Meeting held to find ways to stem violence in city
By Holly Herman
Last weekend's arrest of four teens in the slaying of a 15-year-old Reading boy brought to the forefront the need to find ways to reduce the violence plaguing the city.
That was the message as about 40 members of the Reading Youth Violence Prevention Project began their meeting Thursday at Alvernia University with a moment of silence for Willy Tineo-Ferreira, who was beaten and fatally shot, then robbed of his sneakers early Sunday in the 900 block of Green Street.
"When you lose one youth, you need to focus on all the youths in the community," said Annie Lyles, a consultant from the nonprofit Prevention Institute, Oakland, Calif. "We know what is happening in the community that is making violence more likely and we know what we need to do to make violence less likely."
The Institute is consulting for 25 cities nationwide—including Reading—to develop a plan to reduce violence. Catholic Health Initiatives, parent company of St. Joseph Medical Center, provided the $148,000 grant to develop the project.
The goal is to develop strategies that impact the family, schools and community.
Lyles said one objective is to improve the relationships between parents and children. She said arresting people is not the answer to the problem.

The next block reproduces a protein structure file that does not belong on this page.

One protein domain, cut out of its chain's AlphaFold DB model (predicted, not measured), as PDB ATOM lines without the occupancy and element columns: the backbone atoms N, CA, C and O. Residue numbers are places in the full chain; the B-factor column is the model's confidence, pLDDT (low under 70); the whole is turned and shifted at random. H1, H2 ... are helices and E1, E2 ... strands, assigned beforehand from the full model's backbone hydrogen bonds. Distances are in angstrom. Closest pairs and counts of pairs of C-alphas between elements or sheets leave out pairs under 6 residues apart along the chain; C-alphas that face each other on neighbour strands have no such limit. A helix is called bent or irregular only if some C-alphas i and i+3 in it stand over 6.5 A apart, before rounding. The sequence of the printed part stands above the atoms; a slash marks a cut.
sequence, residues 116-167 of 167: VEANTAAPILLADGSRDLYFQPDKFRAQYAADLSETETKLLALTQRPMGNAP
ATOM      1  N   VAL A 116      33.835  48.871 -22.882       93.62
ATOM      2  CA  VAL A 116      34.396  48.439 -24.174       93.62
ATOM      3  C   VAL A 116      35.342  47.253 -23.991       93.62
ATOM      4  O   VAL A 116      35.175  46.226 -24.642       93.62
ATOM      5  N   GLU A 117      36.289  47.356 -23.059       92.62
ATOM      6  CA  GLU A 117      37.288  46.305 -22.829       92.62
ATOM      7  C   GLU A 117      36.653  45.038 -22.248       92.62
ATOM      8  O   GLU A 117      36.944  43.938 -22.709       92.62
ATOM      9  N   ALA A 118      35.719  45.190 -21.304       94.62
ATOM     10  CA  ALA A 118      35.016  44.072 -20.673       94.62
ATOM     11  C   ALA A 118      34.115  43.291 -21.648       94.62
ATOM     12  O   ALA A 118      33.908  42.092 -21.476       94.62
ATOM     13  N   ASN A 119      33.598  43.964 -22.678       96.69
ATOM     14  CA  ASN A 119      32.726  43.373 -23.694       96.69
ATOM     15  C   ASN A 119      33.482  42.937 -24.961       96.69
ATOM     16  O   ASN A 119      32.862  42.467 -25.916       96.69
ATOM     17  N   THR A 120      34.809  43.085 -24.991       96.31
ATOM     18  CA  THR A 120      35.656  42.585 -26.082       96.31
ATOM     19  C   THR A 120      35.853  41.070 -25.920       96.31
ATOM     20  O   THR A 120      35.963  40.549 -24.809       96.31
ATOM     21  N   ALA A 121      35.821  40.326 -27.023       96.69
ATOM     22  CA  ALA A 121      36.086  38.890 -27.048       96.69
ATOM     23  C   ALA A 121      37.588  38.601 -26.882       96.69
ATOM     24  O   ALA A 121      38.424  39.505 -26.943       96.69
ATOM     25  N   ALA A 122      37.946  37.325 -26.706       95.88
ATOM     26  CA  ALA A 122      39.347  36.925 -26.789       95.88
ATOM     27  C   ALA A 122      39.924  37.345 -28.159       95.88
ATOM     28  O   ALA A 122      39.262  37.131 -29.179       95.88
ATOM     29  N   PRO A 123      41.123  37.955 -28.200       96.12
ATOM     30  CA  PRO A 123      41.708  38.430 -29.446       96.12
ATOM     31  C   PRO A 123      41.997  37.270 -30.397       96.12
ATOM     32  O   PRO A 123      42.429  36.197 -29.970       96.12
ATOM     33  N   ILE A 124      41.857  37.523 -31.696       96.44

"You can't arrest your way out of violence," she said.
Kelly Altland, St. Joseph vice president of development, said the plan is expected to be ready by January. Additional funding will be provided to implement the plan.
"The recent violent death brings to the forefront why what we are doing is extremely important," Altland said.
The gathering in the university's student union was the group's third meeting and was planned before the slaying.
Laura Welliver, project coordinator at St. Joseph, said she organized about 100 individuals to participate in the project.
"We need to develop an action plan," Welliver said. "We can't just do one thing to change the situation. We have to look at the underlying issues in our community."
Frank J. Vecchio, Reading High School assistant superintendent, said urban violence is a problem nationwide and he is hopeful the group will address the reasons youths turn to violence.
Frank Denbowski, chief of staff for Mayor Tom McMahon, said the city does not have the answers.
"I don't think we need to create new programs," he said. "We need better coordination and policies. That is the best way to address the violence."
Yvonne Stroman, director of community programs for Community Prevention Partnership of Reading, said that sometimes there are incidents that don't make sense.
"We have to go forward with our plans," Stroman said. "We have to make sure that people are safe where they live, work and pray."